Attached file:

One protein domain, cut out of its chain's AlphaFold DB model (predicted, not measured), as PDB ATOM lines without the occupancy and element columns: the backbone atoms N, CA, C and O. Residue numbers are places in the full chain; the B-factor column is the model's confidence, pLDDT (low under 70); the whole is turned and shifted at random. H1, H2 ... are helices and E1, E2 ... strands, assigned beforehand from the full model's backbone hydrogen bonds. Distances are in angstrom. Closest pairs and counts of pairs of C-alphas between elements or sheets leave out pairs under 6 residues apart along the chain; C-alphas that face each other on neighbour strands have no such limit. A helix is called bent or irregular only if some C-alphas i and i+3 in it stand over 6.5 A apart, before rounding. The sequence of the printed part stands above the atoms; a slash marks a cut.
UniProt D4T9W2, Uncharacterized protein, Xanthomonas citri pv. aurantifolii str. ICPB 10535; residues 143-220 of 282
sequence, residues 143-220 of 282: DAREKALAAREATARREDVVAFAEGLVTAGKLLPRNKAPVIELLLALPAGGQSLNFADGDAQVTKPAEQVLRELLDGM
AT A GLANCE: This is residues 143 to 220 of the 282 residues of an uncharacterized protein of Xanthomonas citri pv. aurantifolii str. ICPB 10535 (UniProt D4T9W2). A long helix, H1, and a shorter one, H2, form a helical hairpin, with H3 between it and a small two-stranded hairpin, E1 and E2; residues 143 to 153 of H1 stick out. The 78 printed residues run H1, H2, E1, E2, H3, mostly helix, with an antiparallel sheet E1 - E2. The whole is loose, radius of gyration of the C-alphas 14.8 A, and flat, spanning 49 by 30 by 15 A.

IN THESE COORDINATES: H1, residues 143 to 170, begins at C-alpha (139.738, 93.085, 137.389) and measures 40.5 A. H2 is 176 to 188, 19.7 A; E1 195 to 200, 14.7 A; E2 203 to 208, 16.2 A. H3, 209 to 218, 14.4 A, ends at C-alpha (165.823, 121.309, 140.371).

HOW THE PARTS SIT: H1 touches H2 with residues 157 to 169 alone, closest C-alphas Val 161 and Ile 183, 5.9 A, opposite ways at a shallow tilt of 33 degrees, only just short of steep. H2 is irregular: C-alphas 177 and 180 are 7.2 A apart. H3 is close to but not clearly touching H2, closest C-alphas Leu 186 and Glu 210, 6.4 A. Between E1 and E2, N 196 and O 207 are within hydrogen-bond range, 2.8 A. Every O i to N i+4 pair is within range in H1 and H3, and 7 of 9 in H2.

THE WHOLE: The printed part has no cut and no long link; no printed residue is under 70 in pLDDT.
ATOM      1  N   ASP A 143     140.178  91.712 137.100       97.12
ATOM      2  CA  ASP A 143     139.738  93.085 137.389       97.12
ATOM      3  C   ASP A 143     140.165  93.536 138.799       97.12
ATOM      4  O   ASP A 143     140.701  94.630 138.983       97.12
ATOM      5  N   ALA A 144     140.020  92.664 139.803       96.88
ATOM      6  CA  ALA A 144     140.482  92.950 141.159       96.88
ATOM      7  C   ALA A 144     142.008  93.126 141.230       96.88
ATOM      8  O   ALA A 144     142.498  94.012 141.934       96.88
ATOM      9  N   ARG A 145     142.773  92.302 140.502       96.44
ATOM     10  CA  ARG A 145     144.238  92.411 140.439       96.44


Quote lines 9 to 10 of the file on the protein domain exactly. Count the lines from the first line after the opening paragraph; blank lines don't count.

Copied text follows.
ATOM      3  C   ASP A 143     140.165  93.536 138.799       97.12
ATOM      4  O   ASP A 143     140.701  94.630 138.983       97.12